It's an Adler 7.
I like the horizontal bars.
If you see the typing bars they have 3 characters each.
So the typewriter has 2 shifts for the majuscules.
It's interesting to know that it has the serial number printed in 3 different places.
It seems they were afraid of thefts.
This typewriter survived for more of 100 years, but it has a very strong iron body, and itâ€™s very heavy, so itâ€™s not strange. The "Adler 7" was famous for its robustness and reliability. The machine weighed about 11 kg.
The keyboard consists of three rows of 10 buttons each, here there is the Italian layout, with many differences from the current one. Numbers are not in the first row of button, but in the second row.So with his 30 buttons, till 90 different characters can be entered, including uppercase and lowercase. With a so little keyboard, itâ€™s a smart engineer idea.
The typewriter has a pleasant design, with a gold decoration on the cover, with the machine name, and the manufacturer's name. In the same years, Adler company built bicycles, and, if you look the Adler logo, there is the wheel of a bicycle. Also, since there was no shop selling office machines, Adler initially sold these typewriters through their bicycles dealers.
You see in some buttons there are 3 signs. Itâ€™s because every lever can have 3 characters.
The special feature is that the character bars slide horizontally on a steel plate and then converge to a central point. This allow you to see immediately what you write. We can see very well also removing the plate.
This system was invented to have more silent bars. You avoid the bar hitting hard the roller, so itâ€™s less noisy.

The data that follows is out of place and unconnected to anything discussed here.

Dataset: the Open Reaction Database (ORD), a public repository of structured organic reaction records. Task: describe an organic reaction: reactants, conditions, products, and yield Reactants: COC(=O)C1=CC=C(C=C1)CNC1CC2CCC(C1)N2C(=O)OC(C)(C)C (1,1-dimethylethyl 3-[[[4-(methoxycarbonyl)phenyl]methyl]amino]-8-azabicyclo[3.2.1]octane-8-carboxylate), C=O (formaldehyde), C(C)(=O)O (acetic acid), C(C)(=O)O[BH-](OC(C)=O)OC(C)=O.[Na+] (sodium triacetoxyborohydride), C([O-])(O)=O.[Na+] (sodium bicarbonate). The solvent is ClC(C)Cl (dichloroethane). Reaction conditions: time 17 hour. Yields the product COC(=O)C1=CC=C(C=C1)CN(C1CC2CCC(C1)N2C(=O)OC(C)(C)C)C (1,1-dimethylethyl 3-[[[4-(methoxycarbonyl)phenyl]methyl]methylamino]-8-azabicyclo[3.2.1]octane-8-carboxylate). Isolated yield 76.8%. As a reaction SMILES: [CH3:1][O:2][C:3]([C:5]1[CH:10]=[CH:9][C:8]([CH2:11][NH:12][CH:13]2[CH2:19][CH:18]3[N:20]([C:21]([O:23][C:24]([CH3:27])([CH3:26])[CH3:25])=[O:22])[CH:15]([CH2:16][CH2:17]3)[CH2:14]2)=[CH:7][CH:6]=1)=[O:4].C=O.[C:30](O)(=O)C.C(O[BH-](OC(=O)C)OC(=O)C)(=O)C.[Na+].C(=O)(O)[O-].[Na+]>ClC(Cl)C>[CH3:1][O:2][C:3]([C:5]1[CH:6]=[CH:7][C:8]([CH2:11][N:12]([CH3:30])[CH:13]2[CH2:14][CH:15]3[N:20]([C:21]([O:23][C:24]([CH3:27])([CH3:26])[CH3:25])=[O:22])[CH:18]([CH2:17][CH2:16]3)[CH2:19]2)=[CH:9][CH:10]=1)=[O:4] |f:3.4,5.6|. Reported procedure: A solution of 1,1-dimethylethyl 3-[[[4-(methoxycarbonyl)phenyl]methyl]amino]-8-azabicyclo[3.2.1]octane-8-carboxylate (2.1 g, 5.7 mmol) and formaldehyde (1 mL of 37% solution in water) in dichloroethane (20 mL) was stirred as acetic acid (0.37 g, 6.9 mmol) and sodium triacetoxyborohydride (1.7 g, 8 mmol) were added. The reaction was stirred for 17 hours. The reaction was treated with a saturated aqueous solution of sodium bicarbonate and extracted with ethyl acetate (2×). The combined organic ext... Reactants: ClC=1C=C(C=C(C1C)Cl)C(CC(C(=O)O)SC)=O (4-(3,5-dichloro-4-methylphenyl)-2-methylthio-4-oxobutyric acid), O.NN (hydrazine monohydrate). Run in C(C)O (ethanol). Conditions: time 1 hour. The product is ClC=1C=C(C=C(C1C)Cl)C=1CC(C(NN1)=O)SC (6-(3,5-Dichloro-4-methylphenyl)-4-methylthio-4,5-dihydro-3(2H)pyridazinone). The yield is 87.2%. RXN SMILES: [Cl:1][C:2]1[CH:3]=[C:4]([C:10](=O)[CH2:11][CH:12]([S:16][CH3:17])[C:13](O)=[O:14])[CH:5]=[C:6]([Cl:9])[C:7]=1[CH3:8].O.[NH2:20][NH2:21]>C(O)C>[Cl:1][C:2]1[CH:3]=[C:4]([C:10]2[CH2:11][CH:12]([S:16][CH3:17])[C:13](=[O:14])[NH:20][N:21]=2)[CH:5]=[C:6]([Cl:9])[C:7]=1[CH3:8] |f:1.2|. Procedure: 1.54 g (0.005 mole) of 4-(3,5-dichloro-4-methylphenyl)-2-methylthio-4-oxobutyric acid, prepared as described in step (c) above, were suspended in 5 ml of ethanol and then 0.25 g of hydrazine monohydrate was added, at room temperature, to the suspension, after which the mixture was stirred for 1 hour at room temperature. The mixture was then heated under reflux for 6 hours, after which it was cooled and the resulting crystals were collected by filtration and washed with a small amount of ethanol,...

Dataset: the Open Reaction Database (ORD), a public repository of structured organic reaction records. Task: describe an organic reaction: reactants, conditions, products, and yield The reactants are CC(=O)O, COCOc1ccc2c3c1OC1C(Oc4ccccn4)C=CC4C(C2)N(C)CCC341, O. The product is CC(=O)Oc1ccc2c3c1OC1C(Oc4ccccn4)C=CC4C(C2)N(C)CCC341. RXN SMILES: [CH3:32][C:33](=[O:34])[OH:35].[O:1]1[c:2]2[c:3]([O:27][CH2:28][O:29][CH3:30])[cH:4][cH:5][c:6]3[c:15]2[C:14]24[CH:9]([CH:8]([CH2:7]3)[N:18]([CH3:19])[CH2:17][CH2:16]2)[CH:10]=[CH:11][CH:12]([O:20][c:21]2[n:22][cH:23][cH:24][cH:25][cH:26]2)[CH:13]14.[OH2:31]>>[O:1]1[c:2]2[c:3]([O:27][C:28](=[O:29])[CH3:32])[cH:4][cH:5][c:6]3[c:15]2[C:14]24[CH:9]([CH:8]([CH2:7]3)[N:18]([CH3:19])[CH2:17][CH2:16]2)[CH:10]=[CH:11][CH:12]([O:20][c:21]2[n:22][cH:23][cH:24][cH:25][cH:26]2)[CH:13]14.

Having three levels of letters, we have here also two shifts for the letters, here, this lever with â€śZâ€ť and â€śGâ€ť. A little rusty, many time has passed. â€śGâ€ť in German stands for â€śgrosse buchstabenâ€ť, it means capital letters. "Z" in German stands for â€śzeichenâ€ť, it means character.
This Adler has an Italian layout, it was sold in Italy, and here there is a little plate with the Italian reseller of the Adler typewriters, Carlo Glockner, Milano is the city, and this line means general representative for Italy.
The ribbon cover have the â€śAdlerâ€ť logo.
In the character type bar there are lowercase letters on top, uppercase letters in the middle, and numbers and sign on bottom.
On the right, there is another lever with 2 letters, â€śAâ€ť and â€śEâ€ť.
"A" in German stands for â€śausruckenâ€ť. By pressing the "A" key, the left margin position is completely released. When I press it, you see this tooth move?
"E" in German stands for â€śeinruckenâ€ť. By depressing the "E" key, the carriage is pushed over to start a new line instead of at the point defined by the left margin position.
If we look at the serial number here, this typewriter should has been built around 1909. The serial number is placed also on many other parts of the typewriter, at least in 4 place, also here under the carriage, for example. It was to prevent the typewriter to be stolen, presumably.
Status: Typewriter Hunter
I inherited a collection of around 400 old typewriters and calculators from my father, who collected them for 50 years.
I also have a YouTube channel featuring these typewriters.
The pictures are made by my wife who is a photographer. Her name is Milena.
This gallery is managed by her,
So if you like the pictures don't thank me but her.